Sign up today for an exclusive discount along with our 30-day GUARANTEE — Love us or leave, with your money back! Click here to become a part of our growing community and learn how to stop gambling with your investments. We will teach you to BE THE HOUSE — Not the Gambler!

Click here to see some testimonials from our members!

How To React As People Lose Their Heads In Extreme Market Uncertainty

Courtesy of ZeroHedge View original post here.

Authored by Dan Rasmussen via Verdad,

We are in the midst of a significant market drawdown. These types of market panics have historically happened about once every decade, with this being the sharpest sell-off in the S&P 500 since 2009.

As people around us are losing their heads, we find it helpful to pause and reflect on what happened in previous market crises. Inspired by the pioneering work of Daniel Kahneman and Philip Tetlock, we believe that relying on base rates and historical probabilities is a superior guide to decision making than relying on stories or expert judgment.

We completed a nearly two-year study on crisis investing earlier this year, so we have spent a significant amount of time understanding the dynamics of historical sell-offs. Here is some data that we hope will help you navigate this volatile market.

The first question you’re probably asking is: how far will the market drop, and how long until the market bottoms? Our research found that over the last 50 years, when the S&P 500 has fallen this far, total losses have ranged from 27% (1982) to 57% (2009). Historically, when the S&P 500 has fallen 20%, the time it has taken to reach the absolute bottom has averaged about six months and ranged from one month (the 1987 flash crash) to 18 months (2000–2002).

Will the market recover? How long until the S&P 500 is back to breakeven? The US market has fully recovered from every historical market panic. In 1982, the market fully recovered in only five months. After the 2008 crisis, it took until early 2012, or about three years, to fully recover. The speed and depth of the drop has not historically correlated to the speed of the recovery.

For those with cash to invest or assets to deploy, what has historically been a good strategy for investing during these crises? We recommend reading our full report, Crisis Investing, for an in-depth look at historical crises. Our report looks at times when high-yield spreads rose above 6.5% (as they did last week).

But we also wanted to look specifically at times when the S&P 500 has fallen 20%, as it has this year (a different definition of a crisis than that used in our report). In the below tables, we show the 12- and 24-month returns for the four broad categories of US stocks as defined by Ken French.

Figure 1: 12M Returns Starting 3 Months from a 20% Drop in the S&P 500




Source: Ken French Data Library


Our research shows that the returns on all categories of US equities were strong, and losses were rare. Small stocks outperformed large stocks. Small value outperformed small growth. The returns of large growth and large value were relatively indistinguishable. What about over 24 months?

Figure 2: 24M Returns Starting 3 Months from a 20% Drop in the S&P 500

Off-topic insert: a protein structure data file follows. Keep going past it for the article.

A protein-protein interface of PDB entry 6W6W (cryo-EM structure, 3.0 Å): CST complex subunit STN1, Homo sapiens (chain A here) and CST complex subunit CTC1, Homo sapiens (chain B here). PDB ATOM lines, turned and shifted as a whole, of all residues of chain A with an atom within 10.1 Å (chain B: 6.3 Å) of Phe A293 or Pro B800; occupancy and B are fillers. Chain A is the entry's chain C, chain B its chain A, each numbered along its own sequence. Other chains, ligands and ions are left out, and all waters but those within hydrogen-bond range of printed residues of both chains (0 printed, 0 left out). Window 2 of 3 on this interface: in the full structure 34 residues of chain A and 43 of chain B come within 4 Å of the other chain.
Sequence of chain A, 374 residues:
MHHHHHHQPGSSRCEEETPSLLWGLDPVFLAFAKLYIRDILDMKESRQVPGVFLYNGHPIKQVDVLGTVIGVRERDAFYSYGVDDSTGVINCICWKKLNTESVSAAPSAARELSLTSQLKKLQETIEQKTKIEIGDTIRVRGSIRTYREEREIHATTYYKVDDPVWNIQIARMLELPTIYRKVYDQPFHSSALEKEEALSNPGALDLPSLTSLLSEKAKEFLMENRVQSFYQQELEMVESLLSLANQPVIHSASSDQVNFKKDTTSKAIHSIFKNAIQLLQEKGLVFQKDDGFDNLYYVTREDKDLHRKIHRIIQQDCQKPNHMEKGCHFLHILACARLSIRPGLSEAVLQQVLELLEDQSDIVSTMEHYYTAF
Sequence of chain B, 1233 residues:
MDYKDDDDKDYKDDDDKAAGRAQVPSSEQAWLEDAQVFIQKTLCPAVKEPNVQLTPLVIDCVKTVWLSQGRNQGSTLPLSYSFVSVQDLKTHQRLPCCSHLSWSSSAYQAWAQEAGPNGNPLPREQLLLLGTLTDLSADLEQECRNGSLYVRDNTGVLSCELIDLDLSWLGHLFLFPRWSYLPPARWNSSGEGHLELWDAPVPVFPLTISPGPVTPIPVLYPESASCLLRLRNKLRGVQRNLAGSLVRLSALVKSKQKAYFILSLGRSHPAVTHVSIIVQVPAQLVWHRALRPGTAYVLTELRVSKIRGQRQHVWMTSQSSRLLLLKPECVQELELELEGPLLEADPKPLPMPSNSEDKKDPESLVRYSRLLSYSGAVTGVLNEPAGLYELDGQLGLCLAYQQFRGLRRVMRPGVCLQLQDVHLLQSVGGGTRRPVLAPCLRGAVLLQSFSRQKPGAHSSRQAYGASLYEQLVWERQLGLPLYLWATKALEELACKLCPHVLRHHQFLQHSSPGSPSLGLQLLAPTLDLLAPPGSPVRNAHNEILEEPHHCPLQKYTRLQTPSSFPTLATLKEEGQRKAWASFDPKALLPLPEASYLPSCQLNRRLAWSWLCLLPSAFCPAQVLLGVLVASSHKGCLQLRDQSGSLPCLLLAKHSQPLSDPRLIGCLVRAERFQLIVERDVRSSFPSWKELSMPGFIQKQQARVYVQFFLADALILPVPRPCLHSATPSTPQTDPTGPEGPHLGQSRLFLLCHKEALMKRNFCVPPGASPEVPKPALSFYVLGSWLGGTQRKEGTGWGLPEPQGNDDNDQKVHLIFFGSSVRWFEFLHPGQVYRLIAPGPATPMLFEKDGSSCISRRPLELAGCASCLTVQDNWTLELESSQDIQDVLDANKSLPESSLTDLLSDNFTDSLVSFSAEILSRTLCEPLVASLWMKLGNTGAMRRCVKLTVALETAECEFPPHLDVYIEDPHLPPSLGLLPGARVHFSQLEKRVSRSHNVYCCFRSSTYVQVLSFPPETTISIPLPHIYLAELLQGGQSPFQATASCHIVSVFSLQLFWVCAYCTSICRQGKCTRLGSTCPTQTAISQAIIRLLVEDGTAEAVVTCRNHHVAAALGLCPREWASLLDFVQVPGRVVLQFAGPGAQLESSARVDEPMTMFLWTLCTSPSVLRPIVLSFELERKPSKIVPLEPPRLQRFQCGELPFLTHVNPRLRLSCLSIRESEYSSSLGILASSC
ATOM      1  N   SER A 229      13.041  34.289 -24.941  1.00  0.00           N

Source: Ken French Data Library


Over the full 24-month period, returns remained very strong, with small value earning positive returns in 100% of 24-month periods and having the highest absolute performance of these four categories. Small growth performed the next best, then large value, with large growth being the worst performer. Notably, large growth is the largest component of the S&P 500 indices, and the best-performing stock category over the past decade, and thus tends to be over-represented in investor portfolios.

We believe the differential between the performance of small value and large growth could be even more extreme in this cycle. Our research suggests the median of the cheapest decile of US stocks trades at 3.4x cash flow, roughly 22% cheaper than the summer of 1999 and 42% cheaper than the summer of 2008.

Large growth stocks, in contrast, trade near 1999 levels and at much higher valuations than the summer of 2008.

Figure 3: US Equity Market Valuations over Time




Source: Ken French, Verdad Research


It’s easy to lose sight of those big valuation discrepancies when focused on daily stock movements, but, historically, valuations have been a signal of future returns.

We know these are turbulent times, and we hope that this research will help you make good decisions in the midst of uncertainty. Please do not hesitate to reach out if anyone on our team can be helpful. We are happy to talk with you, your investment committee, your clients, or your family about our research on crisis investing if we can be of help.


Do you know someone who would benefit from this information? We can send your friend a strictly confidential, one-time email telling them about this information. Your privacy and your friend's privacy is your business... no spam! Click here and tell a friend!





You must be logged in to make a comment.
You can sign up for a membership or get a FREE Daily News membership or log in

Sign up today for an exclusive discount along with our 30-day GUARANTEE — Love us or leave, with your money back! Click here to become a part of our growing community and learn how to stop gambling with your investments. We will teach you to BE THE HOUSE — Not the Gambler!

Click here to see some testimonials from our members!